Stakeholder Education and Engagement Help Save U.S. Army's Logistics Modernization Program

For three decades, the U.S. Army managed its logistics using 2,200 separate legacy software applications, which no longer could easily adapt to the demands of a flexible, rapidly deployable Army. To replace the disconnected systems with a cohesive end-to-end supply chain solution, the Army initiated its Logistics Modernization Program (LMP). Change management and strategic communications were sacrificed as the system was rushed into production and deployed worldwide to meet the sudden requirements of a nation at war after 2001. As a result, LMP became an easy target for users under pressure and soon was the subject of rumor mills and investigative stories.


Unfounded rumors about the new system’s capabilities damaged the program’s credibility, endangered its future and threatened to slow down the delivery of improvements that would make critical differences on the battlefield and in domestic operations. The initiative was placed on “strategic pause” for further review by the Army, putting it at risk for cancellation. Inaccurate perceptions about LMP went unchecked and grew into accepted myths within months. Soon, LMP became the subject of vocal user complaints and negative media attention. The Army Program Executive Office (PEO) responsible for LMP and LMP program leaders knew the value that the program was providing and knew that if the system were cut, the Army would suffer both on the front lines and on the home front.


PEO brought in Hillmer to develop and implement an effective communications strategy. The timetable to develop the strategy, implement changes and turn around perception about the program: six short months. To debunk myths and rumors about the program and refurbish LMP’s image, Hillmer consulted with PEO and program leaders to identify and analyze target audiences, define key messages for each audience, and develop and implement a successful education and strategic communications strategy. Within six months, LMP was lifted from “strategic pause” and given the green light to continue deployment. Today, LMP is fully deployed worldwide and is one of the world’s largest and most successful enterprise resource programs.


Hillmer’s strategic communications plan included executive briefings, by-lined articles, media interviews, speaking engagements, conferences and road shows at implementation sites. To differentiate the accurate sources of information about the program from unfounded rumors, Hillmer created a memorable LMP brand that enabled stakeholders and users to readily identify and correctly link the program’s achievements with the LMP brand. Working with PEO and program leaders, Hillmer developed a strategy that called out measurable results and yet was flexible enough to accommodate fast-moving technological, political and military changes within a resource-constrained environment. An LMP overview video featured executive Army leaders and user representatives endorsing the program, and LMP Information Kits included fact sheets, “key message” cards and executive biographies. Furthermore, Hillmer worked with LMP organizational planners to incorporate the strategic communications plan into the organization’s larger, long-term strategic plan. This inclusion allowed LMP leaders to effectively measure the return on investment of communications-related materials and strategies.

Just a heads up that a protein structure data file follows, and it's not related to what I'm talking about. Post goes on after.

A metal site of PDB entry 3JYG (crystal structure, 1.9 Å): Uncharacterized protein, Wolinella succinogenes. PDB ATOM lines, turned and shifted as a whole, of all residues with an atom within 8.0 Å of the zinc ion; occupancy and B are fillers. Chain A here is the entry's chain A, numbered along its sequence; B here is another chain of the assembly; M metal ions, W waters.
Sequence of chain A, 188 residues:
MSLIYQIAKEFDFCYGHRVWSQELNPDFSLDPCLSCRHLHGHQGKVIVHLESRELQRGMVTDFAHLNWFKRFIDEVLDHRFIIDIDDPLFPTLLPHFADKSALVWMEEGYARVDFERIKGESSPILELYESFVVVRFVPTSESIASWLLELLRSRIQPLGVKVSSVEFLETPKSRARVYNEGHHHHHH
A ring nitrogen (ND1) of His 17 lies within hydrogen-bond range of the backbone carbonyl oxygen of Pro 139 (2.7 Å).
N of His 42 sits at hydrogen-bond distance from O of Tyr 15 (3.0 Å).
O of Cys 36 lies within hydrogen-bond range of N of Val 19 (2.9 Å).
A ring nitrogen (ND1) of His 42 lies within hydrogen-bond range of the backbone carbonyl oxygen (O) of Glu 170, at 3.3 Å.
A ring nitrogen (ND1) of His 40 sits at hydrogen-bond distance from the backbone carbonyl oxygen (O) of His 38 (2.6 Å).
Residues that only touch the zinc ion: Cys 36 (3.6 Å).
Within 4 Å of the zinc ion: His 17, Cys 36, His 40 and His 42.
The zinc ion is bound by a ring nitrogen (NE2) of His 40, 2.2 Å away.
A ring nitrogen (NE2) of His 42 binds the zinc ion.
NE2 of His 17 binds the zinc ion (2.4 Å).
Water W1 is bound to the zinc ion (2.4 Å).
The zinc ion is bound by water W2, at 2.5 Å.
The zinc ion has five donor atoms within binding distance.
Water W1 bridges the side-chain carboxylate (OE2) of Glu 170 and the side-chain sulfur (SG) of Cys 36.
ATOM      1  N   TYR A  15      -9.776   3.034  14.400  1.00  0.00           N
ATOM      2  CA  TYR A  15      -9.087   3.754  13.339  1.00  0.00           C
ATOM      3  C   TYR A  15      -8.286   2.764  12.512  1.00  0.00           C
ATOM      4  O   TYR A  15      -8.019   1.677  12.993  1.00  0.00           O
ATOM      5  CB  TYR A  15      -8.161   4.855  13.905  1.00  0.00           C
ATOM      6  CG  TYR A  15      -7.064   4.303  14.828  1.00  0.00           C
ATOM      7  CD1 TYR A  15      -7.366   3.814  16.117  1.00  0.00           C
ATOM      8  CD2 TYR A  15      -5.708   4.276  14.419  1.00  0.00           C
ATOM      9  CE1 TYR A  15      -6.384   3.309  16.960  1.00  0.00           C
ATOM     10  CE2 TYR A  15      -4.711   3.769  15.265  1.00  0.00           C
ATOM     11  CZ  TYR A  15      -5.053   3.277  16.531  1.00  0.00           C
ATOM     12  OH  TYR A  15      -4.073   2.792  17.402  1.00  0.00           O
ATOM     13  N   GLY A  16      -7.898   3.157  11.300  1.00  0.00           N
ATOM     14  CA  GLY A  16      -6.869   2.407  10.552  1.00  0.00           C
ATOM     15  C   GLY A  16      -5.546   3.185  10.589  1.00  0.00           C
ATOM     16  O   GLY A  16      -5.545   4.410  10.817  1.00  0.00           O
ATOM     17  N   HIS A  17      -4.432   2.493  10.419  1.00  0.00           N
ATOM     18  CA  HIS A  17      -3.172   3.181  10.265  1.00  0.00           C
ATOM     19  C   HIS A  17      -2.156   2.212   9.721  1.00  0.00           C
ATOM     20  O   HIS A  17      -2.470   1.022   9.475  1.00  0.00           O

• Content management
  • Event planning and management
  • Graphic design
  • Strategic communications
  • Training/learning management
  • Video production


After inviting Hillmer on board, LMP was reinstated as a successful program and is now fully operational and deployed worldwide to 17,000 users. LMP is one of the largest fully integrated supply chain maintenance, repair, and operations (MRO) planning and execution solutions in the world. The system has earned numerous awards that helped reinforce the value of LMP to stakeholders and policymakers, including: an Excellence in Enterprise Integration Award and an Honorable Mention for the Military Logistics Program of the Year Award in 2006; a Project Management Excellence award from the Government Information Technology Executive Council in 2007; and a Fed 100 award in 2008 for the deputy program manager for LMP.


Hillmer’s communication strategy successfully aligned the Army’s logistics personnel with the goals of the program. The strategy, which was developed and implemented within the confines of highly constrained program resources, helped set expectations with personnel directly affected by the system and as well as decision makers in the federal executive and legislative branches. Today, LMP handles 1.3 million transactions daily and is delivering a significant advantage in managing Army operations at home and on the battlefield, dramatically reducing the time, funding and human resources required to process the Army’s transactions.